Marshes are wetlands frequently or continually filled with water. Soft-stemmed vegetation grows here and is adapted to the saturated soil conditions. There are freshwater and saltwater marshes on the East Coast, West Coast and Southern Coast. Both types receive most of their water from surface water and the marsh grasses support many types of wildlife.
Smooth Cord Grass
Spartina alterniflora Loisei--commonly known as smooth cord grass--grows 1 1/2 to 3 inches long and has yellow flowers. Female and male flowers grow on separate plants with short and narrow bright green leaves.
Cattails are a common and easily identified marsh grass. They have long thin green leaves with a hot dog shaped brown flower spike growing on top. Tyhpa litifolia grows in areas of shallow water or areas with seasonal flooding and is prevalent on the edges of marshes.
Spike grass grows on high ground around a salt marsh, which is flooded during the full and new moon high tides and during storm tides. It contains salt glands on the leaves to excrete excess salt. Spike grass grows from 9 to 24 inches tall and from mid-August to September and it blooms with yellow flowers. The scientific name is Distichlis spicata and it is also known as seashore salt grass or marsh salt grass.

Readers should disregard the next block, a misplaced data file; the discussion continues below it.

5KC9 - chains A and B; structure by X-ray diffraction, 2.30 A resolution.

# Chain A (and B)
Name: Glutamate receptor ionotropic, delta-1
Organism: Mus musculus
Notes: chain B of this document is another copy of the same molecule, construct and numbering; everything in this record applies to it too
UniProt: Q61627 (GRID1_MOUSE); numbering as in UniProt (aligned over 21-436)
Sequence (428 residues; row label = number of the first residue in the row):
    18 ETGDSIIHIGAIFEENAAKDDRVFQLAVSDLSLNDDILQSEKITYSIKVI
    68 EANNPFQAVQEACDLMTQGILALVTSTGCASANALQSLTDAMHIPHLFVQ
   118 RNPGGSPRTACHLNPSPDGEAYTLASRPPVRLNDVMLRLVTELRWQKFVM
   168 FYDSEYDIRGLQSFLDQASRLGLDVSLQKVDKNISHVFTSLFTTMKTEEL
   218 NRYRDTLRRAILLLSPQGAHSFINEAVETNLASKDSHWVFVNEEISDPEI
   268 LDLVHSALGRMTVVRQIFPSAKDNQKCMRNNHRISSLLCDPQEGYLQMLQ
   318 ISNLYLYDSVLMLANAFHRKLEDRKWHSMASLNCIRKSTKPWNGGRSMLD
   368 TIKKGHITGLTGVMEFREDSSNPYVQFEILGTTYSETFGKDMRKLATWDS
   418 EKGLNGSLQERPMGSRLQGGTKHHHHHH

Salt Meadow Rush
Salt meadow rush grass is also know as mud rush and black grass because of its dark colouration. Juncus gerardii Loisel is a loosely tufted grass type herb that grows to heights of 2 1/2 to 7 1/2 feet tall with flat leaf blades. In the fall, dark to medium brown flowers appear on the black stems. When the blooms fall off, a brown egg-shaped fruit appears. This is a favourite food of many wildlife species.
This is the most common wetland fern in saltwater marshes. Thelypteris palustris is its scientific name and it supports wildlife in abundance because of the tasty leaves. The marsh fern appears much like the fern that is widely used in flower arrangements and is a dark green colour.
All types of marsh grass support wildlife in their area. The wildlife enters the marsh to drink from the water and eats all the different types of marsh grass. Marsh grass also has a distinct job in the environment of filtering water. The water runs through the grass, which filters out sediment so that it can drop to the bottom of the marsh. The native grasses also keep the marshes contained by drinking water on the edges of the bodies of water.